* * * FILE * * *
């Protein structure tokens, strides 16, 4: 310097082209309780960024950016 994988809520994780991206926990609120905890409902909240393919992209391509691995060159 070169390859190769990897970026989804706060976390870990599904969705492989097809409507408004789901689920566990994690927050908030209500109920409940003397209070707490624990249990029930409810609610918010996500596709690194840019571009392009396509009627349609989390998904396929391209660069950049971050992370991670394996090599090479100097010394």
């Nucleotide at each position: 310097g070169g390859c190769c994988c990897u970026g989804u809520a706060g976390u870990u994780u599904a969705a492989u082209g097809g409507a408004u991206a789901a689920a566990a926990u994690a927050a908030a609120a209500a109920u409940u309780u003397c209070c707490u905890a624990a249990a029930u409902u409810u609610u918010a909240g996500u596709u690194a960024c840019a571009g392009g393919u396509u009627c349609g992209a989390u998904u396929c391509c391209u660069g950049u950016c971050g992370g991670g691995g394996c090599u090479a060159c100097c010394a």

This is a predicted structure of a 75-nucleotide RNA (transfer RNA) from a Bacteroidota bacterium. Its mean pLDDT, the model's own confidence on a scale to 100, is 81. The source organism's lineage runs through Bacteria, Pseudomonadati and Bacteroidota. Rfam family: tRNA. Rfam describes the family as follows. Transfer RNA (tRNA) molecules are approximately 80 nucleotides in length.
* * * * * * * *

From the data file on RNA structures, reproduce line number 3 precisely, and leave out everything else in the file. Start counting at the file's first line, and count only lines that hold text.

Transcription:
This is a predicted structure of a 75-nucleotide RNA (transfer RNA) from a Bacteroidota bacterium. Its mean pLDDT, the model's own confidence on a scale to 100, is 81. The source organism's lineage runs through Bacteria, Pseudomonadati and Bacteroidota. Rfam family: tRNA. Rfam describes the family as follows. Transfer RNA (tRNA) molecules are approximately 80 nucleotides in length.